A dawn ceremony at the Nima Sabal altar in Momostenango on Wajxakib B'atz (11th July 2011)
A dawn ceremony at the Nima Sabal altar in Momostenango on Wajxakib B’atz (11th July 2011)

There are two nawales which bestow incredible talents, one of which is B’atz, the creative genius, the other N’oj, the intellectual genius. B’atz is the nawal of artisans and of weavers, but this is not just creation and weaving on the Earthly level. B’atz weaves the threads of time together to create reality. B’atz is the nawal of the sacred calendar, which could be considered to be the fabric created from these individual threads of time. If B’atz is clever enough to weave time into order, then of course it is clever enough to create more down to Earth trinkets. B’atz is the master artisan, creating whatever it chooses, at will. It is just as comfortable painting, as it is playing music or writing. The arts come naturally to this nawal. However, this can lead to issues when B’atz has to deal with those less talented than itself. This can lead to a certain arrogance around those who fail to achieve their standard of excellence.

Their talent draws attention, which is something B’atz craves. It is the nawal of the born entertainer, who can sing, dance and play all at once. This nawal is the life and soul of the party, it also makes excellent teachers, who hold the attention of students through entertaining them. It is a particularly fun loving nawal that feeds on the adoration of the crowd that it pleases.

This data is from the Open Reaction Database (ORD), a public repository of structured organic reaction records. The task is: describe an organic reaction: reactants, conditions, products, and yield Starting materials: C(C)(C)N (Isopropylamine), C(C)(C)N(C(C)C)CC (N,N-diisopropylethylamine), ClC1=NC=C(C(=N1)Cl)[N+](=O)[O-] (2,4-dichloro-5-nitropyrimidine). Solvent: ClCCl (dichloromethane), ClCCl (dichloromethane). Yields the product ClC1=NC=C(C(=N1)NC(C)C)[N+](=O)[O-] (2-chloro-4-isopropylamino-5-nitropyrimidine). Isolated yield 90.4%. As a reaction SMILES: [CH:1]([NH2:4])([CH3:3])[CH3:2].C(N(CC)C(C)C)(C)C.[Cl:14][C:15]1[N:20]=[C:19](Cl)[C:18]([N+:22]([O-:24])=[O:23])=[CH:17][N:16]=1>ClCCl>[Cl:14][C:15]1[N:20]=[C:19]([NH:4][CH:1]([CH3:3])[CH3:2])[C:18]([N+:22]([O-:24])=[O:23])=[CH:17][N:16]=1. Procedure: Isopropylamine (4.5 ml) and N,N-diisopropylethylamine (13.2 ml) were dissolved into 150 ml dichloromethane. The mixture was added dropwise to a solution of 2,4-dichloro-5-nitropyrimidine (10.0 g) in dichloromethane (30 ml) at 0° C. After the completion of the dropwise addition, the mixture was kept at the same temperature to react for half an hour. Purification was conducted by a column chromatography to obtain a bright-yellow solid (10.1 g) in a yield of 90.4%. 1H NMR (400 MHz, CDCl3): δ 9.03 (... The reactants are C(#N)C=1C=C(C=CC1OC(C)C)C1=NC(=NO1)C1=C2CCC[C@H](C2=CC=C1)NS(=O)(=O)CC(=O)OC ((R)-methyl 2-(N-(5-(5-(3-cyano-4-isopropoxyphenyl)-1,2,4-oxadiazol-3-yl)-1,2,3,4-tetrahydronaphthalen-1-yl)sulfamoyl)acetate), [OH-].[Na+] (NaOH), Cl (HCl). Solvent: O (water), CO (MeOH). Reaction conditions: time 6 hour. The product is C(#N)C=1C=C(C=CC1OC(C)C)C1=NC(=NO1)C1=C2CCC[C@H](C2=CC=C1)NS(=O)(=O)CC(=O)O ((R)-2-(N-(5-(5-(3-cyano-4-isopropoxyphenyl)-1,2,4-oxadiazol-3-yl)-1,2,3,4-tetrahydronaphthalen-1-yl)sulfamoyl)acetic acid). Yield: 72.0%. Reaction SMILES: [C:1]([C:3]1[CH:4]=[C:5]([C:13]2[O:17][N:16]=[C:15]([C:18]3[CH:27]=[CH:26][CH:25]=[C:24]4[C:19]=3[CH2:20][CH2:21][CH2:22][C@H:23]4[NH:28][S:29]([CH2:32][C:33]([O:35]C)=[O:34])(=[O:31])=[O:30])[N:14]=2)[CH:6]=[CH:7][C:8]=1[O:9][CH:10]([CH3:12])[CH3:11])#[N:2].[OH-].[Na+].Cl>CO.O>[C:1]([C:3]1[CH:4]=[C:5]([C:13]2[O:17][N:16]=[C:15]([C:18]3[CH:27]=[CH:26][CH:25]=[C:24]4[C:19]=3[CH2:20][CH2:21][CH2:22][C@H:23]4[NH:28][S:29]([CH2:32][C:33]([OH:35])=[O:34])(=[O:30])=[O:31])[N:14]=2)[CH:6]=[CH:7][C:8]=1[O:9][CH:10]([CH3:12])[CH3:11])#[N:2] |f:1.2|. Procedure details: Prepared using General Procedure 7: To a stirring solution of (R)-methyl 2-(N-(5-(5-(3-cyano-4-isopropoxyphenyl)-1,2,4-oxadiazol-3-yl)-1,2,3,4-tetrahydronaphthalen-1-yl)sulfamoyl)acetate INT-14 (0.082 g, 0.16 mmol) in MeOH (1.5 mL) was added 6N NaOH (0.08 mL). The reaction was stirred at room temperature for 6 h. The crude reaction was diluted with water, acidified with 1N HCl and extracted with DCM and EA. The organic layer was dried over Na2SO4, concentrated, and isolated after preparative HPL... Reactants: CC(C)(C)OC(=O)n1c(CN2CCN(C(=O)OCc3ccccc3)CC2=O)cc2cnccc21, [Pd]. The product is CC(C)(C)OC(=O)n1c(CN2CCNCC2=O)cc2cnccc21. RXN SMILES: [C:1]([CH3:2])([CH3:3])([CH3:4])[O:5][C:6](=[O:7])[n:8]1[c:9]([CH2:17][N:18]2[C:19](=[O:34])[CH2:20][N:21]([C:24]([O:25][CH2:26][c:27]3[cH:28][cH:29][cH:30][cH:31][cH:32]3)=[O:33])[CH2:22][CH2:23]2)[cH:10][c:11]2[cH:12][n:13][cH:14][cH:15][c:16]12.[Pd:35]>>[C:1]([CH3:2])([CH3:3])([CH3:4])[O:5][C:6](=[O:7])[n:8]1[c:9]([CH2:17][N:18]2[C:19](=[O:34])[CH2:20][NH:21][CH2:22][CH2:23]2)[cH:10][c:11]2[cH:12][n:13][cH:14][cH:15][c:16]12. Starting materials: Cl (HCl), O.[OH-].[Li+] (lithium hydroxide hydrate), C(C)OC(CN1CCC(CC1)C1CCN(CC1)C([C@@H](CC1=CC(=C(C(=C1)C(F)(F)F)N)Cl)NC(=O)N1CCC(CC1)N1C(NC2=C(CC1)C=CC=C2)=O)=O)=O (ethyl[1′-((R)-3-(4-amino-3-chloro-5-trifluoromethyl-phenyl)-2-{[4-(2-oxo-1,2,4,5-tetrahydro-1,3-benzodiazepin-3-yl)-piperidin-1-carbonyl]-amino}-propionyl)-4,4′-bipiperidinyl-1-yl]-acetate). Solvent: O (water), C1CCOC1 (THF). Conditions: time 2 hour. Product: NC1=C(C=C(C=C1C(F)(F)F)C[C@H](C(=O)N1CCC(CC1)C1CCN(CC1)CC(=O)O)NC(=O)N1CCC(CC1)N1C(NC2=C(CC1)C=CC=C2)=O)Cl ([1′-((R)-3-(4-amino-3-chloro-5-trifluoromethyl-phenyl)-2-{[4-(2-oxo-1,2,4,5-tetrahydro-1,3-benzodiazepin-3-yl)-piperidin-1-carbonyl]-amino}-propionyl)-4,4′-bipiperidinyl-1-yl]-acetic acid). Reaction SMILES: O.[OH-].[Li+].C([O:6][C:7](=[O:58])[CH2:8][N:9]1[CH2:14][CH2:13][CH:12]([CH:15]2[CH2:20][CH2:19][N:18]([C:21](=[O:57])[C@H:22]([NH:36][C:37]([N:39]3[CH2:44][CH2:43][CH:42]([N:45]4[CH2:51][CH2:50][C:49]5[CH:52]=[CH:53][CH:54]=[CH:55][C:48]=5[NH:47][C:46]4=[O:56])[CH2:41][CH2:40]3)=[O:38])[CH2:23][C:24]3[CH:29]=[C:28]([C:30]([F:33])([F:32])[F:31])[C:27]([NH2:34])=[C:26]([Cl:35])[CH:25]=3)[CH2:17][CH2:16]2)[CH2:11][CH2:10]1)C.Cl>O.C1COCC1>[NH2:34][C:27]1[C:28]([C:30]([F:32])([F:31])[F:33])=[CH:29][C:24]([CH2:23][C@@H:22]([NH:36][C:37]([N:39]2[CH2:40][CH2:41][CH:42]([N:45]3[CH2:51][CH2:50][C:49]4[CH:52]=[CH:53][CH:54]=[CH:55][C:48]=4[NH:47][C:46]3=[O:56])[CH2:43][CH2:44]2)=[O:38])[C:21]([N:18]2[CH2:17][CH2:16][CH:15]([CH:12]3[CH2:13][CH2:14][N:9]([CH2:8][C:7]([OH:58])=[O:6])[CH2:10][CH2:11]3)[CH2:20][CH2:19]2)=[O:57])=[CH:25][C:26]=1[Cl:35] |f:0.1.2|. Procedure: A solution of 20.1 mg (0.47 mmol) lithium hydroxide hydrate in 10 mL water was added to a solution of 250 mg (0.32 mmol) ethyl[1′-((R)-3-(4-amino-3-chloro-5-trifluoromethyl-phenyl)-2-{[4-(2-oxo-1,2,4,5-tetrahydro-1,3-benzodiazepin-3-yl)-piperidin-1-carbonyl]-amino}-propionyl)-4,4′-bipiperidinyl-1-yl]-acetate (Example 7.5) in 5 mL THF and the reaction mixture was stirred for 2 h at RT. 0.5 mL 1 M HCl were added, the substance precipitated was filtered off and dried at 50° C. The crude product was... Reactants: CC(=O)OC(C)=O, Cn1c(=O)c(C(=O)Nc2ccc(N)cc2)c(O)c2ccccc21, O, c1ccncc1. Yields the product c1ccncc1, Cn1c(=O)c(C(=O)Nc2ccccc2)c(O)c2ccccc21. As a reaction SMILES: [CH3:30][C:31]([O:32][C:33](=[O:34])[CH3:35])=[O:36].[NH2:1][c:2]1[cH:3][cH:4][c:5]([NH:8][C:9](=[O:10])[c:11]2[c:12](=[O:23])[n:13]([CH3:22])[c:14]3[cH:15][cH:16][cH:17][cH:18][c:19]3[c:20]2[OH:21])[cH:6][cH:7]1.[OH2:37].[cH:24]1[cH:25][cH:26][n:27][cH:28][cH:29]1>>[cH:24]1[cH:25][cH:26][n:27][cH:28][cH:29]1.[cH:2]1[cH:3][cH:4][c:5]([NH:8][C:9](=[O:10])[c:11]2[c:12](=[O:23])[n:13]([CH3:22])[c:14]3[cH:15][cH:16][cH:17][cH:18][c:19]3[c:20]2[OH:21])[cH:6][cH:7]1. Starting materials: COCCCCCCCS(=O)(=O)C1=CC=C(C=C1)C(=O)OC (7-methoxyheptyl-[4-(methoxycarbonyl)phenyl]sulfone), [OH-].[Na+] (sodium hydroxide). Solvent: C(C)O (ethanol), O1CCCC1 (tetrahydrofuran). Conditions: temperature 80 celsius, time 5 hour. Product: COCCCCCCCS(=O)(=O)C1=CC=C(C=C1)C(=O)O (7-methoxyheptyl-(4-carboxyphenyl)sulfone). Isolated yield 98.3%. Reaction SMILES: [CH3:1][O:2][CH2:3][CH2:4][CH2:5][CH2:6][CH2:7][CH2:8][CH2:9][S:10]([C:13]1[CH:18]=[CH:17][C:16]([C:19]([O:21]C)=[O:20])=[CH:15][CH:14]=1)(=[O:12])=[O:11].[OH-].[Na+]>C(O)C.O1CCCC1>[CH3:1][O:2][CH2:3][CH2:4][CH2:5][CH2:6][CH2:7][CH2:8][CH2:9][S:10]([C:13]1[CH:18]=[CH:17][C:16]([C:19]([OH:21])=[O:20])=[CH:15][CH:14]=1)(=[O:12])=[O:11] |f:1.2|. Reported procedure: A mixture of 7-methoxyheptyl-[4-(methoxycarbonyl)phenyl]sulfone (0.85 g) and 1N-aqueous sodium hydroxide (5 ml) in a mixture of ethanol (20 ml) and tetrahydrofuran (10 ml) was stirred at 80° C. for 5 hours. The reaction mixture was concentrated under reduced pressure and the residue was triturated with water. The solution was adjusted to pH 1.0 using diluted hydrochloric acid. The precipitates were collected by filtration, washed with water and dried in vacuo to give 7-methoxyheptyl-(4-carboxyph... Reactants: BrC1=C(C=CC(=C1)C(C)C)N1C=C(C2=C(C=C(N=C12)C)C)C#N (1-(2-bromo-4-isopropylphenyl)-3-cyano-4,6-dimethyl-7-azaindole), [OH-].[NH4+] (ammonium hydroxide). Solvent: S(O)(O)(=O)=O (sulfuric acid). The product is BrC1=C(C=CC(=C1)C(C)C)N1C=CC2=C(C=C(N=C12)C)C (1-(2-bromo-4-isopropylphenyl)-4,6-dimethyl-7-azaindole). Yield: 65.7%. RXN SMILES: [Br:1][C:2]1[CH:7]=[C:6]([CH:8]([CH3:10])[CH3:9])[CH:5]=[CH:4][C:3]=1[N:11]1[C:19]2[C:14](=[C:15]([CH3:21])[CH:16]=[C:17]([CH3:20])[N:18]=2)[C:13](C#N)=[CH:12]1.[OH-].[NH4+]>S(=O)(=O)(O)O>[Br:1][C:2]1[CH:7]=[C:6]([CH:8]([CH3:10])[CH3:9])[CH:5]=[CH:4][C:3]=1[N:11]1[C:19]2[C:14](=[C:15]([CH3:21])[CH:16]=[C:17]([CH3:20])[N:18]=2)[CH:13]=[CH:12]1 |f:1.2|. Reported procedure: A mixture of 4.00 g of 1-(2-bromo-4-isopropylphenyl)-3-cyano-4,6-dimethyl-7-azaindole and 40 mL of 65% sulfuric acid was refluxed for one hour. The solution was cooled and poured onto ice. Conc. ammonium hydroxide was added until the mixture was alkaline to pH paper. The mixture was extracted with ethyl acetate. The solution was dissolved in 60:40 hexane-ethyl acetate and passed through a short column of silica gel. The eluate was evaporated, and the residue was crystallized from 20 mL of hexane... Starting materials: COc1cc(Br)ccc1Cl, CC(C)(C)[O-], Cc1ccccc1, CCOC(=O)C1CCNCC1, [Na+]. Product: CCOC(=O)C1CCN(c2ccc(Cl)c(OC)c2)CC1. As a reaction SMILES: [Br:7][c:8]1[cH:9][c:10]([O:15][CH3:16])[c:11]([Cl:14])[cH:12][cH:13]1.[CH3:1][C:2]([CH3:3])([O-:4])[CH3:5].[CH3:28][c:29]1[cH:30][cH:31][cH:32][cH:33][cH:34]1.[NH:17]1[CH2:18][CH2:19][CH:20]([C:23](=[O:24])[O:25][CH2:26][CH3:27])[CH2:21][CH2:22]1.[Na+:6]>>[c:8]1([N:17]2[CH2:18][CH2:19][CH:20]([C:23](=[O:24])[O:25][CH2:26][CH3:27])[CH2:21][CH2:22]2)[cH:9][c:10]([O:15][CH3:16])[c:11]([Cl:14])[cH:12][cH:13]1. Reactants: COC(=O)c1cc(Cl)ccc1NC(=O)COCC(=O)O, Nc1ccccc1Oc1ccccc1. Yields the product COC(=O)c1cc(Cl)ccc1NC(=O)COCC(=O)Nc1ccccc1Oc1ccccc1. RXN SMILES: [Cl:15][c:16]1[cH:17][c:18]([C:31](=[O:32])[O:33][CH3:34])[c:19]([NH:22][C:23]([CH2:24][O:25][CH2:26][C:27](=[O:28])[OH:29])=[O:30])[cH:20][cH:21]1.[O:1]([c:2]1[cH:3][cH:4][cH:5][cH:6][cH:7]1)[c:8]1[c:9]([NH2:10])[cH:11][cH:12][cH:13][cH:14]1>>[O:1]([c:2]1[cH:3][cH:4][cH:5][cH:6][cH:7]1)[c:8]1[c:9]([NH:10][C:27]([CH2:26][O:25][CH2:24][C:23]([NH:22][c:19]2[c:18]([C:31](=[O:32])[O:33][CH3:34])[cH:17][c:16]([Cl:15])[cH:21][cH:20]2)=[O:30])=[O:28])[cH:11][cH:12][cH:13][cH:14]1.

It is a day to create, especially within the fields of the arts. It is also a day to weave your reality the way you see fit. Where Aq’ab’al was the conception, B’atz is the gestation. Now is the time to incorporate what you wish into the pattern before it is birthed.

The number 8 is considered to be a number of wholeness. It can be seen as birth (1) and death (7) combined to represent the whole cycle of the soul. It can also be seen as the point where the four first men who raised the sky from the sea were joined by their wives and the world become whole. It is the most common day for ceremonies to be made, it is still in the balanced range of numbers and is an even number, which is also considered fortunate. As this wholeness represents every aspect of the energy of the day with which it is coupled, it is the wholeness of the nawal that is addressed in ceremony.